If you’ve got any questions about finding a sleeping mat to suit you, leave a message in the comments below.
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Armchair Travel: 10 of the best books about cycling adventures

A selection of some of the best books about cycling adventures and exploring the world by bike.

This instalment of Armchair Travel sets out on a two-wheeled adventure, looking at some of the best books about exploring the world by bicycle. These books capture the beauty and simplicity of a self-propelled adventure, whether you’re planning to take inspiration for your own trip or just travel vicariously and avoid being saddle-sore at the end of the day.

Here are 10 of my favourite books about engaging pedal-power and travelling on two-wheels.
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What I’ve been reading this season | Spring 21


How 2020 became the year of the walker

In this article, Alan Franks explores how the shrinking of our personal geographies imposed by travel bans and lockdown restrictions to manage the Covid-19 pandemic played out with a deeper, more textured connection built through local walking.

Is walking the most adventurous way to travel?

Leon McCarron shares experiences and lessons learned from many miles travelled on foot, including the idea that walking connects conversations as much as places.

Werner Herzog: ‘The world reveals itself to those who travel on foot’

An interview with Herzog about his friendship with travel writer, fellow walker, and subject of his latest film, Bruce Chatwin. The piece explores the idea that the focus of travel should be on the pursuit of curiosity and ideas, rather than arrival in the destination.

“Walking” by Henry David Thoreau

A classic essay by Thoreau, first published in 1862. A long and absorbing read from one of the key figures in the development of nature writing.  Make yourself a coffee and settle in, and I’d be interested to hear your take on this in the comments below.


Having a miserable winter? Go for a walk

A piece by Dan Rubinstein with a Canadian perspective on walking through the winter in a landscape shaped by Covid-19, and the opportunities moving slowly through our surroundings can bring.

The positivity we feel during or after a walk, no matter the weather, isn’t happenstance. Rather, it’s the result of how our brains respond to natural environments, including tiny pockets of urban green space, and how we process information accumulated at a pedestrian four to six kilometres per hour.

Following Footprints

Tracing tracks and trails left in the snow gives Ben Dolphin an insight into the winter habits of local wildlife on a snowshoeing trek near his home in Fife. A taste of what this incredibly snowy winter was like while we languished in lockdown.

Snowshoes in Scotland – More than just a novelty?

A guide to getting out into the Scottish hills on snowshoes by Alex Roddie, including what to look for when buying a pair.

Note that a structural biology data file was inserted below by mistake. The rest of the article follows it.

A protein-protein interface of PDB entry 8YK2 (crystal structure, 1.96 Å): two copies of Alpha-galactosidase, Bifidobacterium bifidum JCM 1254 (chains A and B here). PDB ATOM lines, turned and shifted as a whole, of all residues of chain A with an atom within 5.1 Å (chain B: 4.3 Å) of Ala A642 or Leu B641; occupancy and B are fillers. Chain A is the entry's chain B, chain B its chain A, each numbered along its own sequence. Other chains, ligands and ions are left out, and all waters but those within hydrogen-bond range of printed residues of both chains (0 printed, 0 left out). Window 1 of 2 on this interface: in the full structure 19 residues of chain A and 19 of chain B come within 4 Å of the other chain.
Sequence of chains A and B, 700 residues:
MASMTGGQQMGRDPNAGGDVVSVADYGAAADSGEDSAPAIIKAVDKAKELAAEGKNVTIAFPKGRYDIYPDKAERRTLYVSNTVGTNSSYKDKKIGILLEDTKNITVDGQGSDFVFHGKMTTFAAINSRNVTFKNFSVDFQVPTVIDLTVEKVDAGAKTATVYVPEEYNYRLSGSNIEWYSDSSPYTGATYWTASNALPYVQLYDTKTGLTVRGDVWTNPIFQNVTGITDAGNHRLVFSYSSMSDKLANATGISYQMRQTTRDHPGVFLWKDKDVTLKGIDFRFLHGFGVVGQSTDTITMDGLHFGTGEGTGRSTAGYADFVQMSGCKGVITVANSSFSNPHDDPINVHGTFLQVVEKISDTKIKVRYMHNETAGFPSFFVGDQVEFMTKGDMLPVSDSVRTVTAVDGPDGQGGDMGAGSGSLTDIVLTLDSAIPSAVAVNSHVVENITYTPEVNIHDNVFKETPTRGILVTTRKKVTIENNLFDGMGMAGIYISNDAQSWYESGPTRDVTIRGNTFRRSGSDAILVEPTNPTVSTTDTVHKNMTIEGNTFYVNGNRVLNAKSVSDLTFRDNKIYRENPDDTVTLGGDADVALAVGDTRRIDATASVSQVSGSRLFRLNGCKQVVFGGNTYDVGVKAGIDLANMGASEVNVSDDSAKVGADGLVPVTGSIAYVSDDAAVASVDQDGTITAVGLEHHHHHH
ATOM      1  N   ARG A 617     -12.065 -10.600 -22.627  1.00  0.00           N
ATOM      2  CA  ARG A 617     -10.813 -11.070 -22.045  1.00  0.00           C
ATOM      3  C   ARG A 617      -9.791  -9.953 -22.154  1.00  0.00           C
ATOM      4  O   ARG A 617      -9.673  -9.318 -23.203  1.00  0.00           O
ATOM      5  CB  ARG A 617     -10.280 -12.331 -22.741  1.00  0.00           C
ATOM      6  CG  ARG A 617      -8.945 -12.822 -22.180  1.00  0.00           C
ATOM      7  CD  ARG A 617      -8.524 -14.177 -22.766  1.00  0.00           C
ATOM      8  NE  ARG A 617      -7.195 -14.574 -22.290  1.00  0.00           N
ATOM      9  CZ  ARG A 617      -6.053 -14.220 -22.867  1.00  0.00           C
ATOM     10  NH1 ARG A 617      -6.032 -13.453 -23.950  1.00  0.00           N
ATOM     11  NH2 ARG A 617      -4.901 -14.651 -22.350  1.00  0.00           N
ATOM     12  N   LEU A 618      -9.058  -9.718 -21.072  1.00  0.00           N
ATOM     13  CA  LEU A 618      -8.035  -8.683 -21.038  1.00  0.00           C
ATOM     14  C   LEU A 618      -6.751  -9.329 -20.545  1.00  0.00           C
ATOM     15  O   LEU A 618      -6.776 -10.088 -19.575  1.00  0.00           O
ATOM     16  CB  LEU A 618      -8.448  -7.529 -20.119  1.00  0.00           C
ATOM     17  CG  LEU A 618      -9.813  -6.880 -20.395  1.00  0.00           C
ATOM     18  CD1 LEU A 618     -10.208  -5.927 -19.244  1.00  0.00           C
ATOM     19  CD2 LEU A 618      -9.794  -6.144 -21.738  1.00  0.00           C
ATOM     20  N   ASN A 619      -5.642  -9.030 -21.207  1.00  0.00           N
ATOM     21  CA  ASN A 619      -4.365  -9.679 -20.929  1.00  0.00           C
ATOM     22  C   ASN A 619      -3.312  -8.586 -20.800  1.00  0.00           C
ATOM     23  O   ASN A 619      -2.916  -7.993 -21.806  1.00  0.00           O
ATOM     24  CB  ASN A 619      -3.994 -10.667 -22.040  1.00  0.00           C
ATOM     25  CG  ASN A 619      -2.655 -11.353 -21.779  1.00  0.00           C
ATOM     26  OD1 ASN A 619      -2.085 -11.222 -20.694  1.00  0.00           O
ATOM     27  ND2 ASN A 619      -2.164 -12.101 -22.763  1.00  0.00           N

Country Diary: Following in the Footsteps of Nan Shepherd

Winter wanders around Creag Dubh in the Cairngorms connect Merryn Glover with the rich details found in the work of Nan Shepherd.

Women Outdoors

The shocking murder of Sarah Everard, who went missing in London in early March 2001 after walking home alone from seeing a friend, raised a huge amount of discussion in online forums and prompted some thoughtful responses examining the experience of women taking part in outdoor activities, particularly when solo or in isolated locations.

Sarah Everard: Why women shouldn’t have to risk their freedom for safety

Some great analysis of advice given to women, personal safety strategies, and the conflicts and complexities that exist in the discussion and development of solutions from The Conversation.

If anything is going to change, a dramatic culture shift is needed. The widespread prevalence of violence and harassment also needs to be acknowledged – and challenged – without putting the responsibility on women.

Reclaim these Peaks – Women’s Safety Outdoors is Everyone’s Problem

Ruth Keely shares responses from conversations on social media, and examines how the perception of threat from harassment and violence results in women altering or mitigating their participation in activities.

The BAME Women Making the Outdoors More Inclusive

An article from the Guardian profiling three inspiring women, Zahrah Mahmood, Riane Fatinikun, and Omie Dale, who challenge us to recognise additional barriers to accessing to the countryside exist for women of colour, and are challenging perceptions, encouraging participation, and making the outdoors more inclusive.

Our outdoors are for everyone. Safe, enjoyable access to outdoor space should not be a privilege.

What I’ve loved this season | Spring 2021

Where I’ve been and what I’ve done

At the end of March I packed up my stuff to move house again, after a winter in Aberdeen, to relocate to Ballater, in the heart of the area I cover as part of my job as a seasonal ranger for the Cairngorms National Park. I’m glad to be back on Deeside, and have some fantastic locations to visit available right from my doorstep.

The weather early in spring was stunning; bright warm afternoons following crisp mornings where the temperatured dropped below freezing overnight. Perfect conditions to get out on some of the walks around Ballater, like the Seven Bridges route along the side of the River Dee.

Stopping by a pool on the riverside in Strathdee, near Braemar, to listen to the frog chorus. It’s hard to make out in the picture, but I counted over one hundred toads in the pool.
A wander up Glen Ey, near Braemar. Despite the low cloud and occasional drizzle, some excellent wildlife sightings from ground-nesting wading birds to soaring raptors overhead.
Continue reading “What I’ve loved this season | Spring 2021”